Notifly keeps Schiphol’s neighbours up to date on air traffic
The new Notifly app gives Schiphol’s neighbours an insight into air traffic at their location by providing real-time information. Local residents can use the app to check current and expected air traffic and runway use up to 24 hours ahead. In the event of any sudden changes to expected air traffic – due to changing weather conditions, for instance – Notifly users can opt to receive a notification.
Local residents can see an hourly indication of how many aircraft are expected to fly overhead. They can also see a map with live air traffic and information about the aircraft type, which runway a plane took off from or which one it will land on, where it came from or where it is heading, and the altitude and speed. The new app can be downloaded from Google Play Store and iOS App Store.
I asked the aviation sector to create a ‘weather forecast for flights’ for local residents. I am pleased that this has been achieved with today’s launch of the Notifly app. Predictability is important to the people living close to Schiphol.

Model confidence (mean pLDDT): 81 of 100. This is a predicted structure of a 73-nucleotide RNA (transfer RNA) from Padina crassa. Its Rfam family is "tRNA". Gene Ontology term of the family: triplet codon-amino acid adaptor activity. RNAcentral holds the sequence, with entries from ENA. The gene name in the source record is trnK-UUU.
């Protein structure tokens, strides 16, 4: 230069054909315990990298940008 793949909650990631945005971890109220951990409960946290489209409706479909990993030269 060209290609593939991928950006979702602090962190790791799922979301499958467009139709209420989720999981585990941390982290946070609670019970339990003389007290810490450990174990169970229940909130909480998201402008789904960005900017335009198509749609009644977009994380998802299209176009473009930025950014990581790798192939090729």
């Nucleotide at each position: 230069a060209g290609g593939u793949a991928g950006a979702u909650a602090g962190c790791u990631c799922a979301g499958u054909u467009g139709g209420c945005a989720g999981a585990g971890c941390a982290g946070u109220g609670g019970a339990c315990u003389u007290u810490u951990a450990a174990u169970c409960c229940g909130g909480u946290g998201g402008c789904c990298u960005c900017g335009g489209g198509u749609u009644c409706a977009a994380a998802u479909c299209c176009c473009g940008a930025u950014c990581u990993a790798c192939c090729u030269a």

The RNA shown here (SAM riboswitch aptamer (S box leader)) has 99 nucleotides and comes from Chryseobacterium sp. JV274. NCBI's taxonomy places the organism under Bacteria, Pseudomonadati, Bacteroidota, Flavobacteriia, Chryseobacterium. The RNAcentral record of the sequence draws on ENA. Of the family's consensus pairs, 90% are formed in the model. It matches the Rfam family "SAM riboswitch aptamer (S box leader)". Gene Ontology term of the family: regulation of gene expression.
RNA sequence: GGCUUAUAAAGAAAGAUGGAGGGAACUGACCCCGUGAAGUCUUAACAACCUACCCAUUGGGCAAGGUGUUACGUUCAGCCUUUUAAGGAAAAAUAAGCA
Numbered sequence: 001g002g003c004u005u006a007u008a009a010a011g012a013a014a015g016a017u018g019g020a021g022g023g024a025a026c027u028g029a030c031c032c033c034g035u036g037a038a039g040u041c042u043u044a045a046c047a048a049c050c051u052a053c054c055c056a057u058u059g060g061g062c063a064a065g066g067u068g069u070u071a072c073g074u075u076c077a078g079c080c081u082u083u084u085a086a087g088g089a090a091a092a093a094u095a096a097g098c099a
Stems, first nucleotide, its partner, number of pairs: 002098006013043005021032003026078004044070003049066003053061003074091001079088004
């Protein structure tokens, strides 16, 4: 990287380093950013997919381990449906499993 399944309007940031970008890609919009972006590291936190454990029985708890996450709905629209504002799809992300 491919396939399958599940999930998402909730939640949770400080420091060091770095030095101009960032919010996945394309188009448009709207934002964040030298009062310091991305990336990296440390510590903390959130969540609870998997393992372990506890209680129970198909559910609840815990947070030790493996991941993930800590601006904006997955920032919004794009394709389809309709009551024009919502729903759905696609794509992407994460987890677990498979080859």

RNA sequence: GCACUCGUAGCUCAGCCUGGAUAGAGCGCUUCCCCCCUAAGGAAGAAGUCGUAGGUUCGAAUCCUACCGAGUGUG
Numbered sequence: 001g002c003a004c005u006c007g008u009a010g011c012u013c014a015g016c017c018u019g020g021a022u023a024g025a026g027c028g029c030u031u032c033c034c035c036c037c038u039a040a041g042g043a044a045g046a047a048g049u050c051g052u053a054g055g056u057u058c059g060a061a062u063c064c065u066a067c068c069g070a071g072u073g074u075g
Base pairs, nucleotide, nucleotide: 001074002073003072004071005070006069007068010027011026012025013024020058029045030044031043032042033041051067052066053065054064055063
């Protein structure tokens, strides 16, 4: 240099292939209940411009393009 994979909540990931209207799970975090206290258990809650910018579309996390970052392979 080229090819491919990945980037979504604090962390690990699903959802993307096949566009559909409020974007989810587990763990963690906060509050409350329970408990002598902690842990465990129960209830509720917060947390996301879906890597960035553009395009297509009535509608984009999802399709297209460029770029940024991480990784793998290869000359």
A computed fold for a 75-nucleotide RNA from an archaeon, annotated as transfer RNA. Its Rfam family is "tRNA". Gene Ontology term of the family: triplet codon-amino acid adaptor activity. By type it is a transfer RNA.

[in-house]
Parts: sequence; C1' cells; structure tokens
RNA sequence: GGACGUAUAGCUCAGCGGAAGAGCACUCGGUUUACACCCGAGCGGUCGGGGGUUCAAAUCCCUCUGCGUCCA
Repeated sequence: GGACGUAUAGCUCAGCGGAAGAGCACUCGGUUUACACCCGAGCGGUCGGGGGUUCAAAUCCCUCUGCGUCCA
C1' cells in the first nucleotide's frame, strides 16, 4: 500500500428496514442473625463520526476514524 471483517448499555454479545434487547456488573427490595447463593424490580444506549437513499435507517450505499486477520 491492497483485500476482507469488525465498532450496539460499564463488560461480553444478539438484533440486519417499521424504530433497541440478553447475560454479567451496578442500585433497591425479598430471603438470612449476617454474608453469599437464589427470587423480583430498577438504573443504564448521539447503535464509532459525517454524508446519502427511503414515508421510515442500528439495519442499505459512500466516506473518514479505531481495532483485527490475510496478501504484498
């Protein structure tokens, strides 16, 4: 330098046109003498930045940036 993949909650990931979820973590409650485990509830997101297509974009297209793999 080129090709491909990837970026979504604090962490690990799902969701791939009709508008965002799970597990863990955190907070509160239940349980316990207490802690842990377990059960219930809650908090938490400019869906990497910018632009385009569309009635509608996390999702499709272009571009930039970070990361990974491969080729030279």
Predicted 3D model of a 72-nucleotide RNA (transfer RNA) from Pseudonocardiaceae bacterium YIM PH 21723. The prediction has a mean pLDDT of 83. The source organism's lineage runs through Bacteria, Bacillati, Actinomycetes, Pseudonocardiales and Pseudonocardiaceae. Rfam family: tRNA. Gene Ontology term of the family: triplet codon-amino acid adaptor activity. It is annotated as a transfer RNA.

Developed in collaboration with neighbours
Two years ago, Schiphol started looking into the information need of local residents. It turned out that there was demand for more predictability regarding air traffic and for a more proactive approach regarding communication. The airport hopes that Notifly will meet these needs. Neighbours have been testing Notifly over the past few months in preparation for the launch. Feedback from this so-called beta test was used to improve the application before it went live. After the launch, Schiphol will continue to work with local residents on the further development of the app, such as expanding the operating range.
Transparent communication and information contributes to improving the quality of the living environment. Notifly meets the neighbours’ need for more predictable air traffic.
Notify makes the location-specific air traffic predictions using a self-learning algorithm. Notifly’s forecast is the result of a number of variables being linked together to create reliable predictions. The model processes radar data and weather data from the Royal Netherlands Meteorological Institute (KNMI), searches for similar conditions and takes the average. This is a self-learning model; predictions are compared with the actual number of planes that fly overhead. The model then processes this new data and learns from it to make the forecast increasingly accurate.
For more information about Notifly, visit Schiphol.nl/notifly.